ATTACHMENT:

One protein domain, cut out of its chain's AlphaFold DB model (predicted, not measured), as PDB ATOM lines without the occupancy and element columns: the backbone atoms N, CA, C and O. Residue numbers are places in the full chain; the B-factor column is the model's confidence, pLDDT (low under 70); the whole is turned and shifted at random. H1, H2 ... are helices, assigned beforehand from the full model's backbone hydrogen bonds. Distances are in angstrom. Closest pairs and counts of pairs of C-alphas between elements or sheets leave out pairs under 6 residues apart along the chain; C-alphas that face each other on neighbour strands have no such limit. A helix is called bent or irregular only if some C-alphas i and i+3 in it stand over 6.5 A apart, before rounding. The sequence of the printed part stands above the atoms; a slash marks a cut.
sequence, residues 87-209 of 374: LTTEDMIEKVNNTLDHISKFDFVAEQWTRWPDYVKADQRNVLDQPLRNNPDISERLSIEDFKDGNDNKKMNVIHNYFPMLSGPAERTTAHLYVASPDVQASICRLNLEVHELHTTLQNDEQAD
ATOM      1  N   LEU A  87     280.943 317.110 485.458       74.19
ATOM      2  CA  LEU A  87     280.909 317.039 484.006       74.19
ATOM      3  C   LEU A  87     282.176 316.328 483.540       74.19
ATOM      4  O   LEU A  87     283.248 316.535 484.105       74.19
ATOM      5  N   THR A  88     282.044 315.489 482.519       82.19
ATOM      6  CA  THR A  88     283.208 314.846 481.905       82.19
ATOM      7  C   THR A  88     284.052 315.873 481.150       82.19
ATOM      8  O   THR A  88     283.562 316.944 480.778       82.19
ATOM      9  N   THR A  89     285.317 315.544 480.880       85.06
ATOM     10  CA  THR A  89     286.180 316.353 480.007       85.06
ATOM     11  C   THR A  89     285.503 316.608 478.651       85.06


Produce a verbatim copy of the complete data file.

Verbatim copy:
One protein domain, cut out of its chain's AlphaFold DB model (predicted, not measured), as PDB ATOM lines without the occupancy and element columns: the backbone atoms N, CA, C and O. Residue numbers are places in the full chain; the B-factor column is the model's confidence, pLDDT (low under 70); the whole is turned and shifted at random. H1, H2 ... are helices, assigned beforehand from the full model's backbone hydrogen bonds. Distances are in angstrom. Closest pairs and counts of pairs of C-alphas between elements or sheets leave out pairs under 6 residues apart along the chain; C-alphas that face each other on neighbour strands have no such limit. A helix is called bent or irregular only if some C-alphas i and i+3 in it stand over 6.5 A apart, before rounding. The sequence of the printed part stands above the atoms; a slash marks a cut.
sequence, residues 87-209 of 374: LTTEDMIEKVNNTLDHISKFDFVAEQWTRWPDYVKADQRNVLDQPLRNNPDISERLSIEDFKDGNDNKKMNVIHNYFPMLSGPAERTTAHLYVASPDVQASICRLNLEVHELHTTLQNDEQAD
ATOM      1  N   LEU A  87     280.943 317.110 485.458       74.19
ATOM      2  CA  LEU A  87     280.909 317.039 484.006       74.19
ATOM      3  C   LEU A  87     282.176 316.328 483.540       74.19
ATOM      4  O   LEU A  87     283.248 316.535 484.105       74.19
ATOM      5  N   THR A  88     282.044 315.489 482.519       82.19
ATOM      6  CA  THR A  88     283.208 314.846 481.905       82.19
ATOM      7  C   THR A  88     284.052 315.873 481.150       82.19
ATOM      8  O   THR A  88     283.562 316.944 480.778       82.19
ATOM      9  N   THR A  89     285.317 315.544 480.880       85.06
ATOM     10  CA  THR A  89     286.180 316.353 480.007       85.06
ATOM     11  C   THR A  89     285.503 316.608 478.651       85.06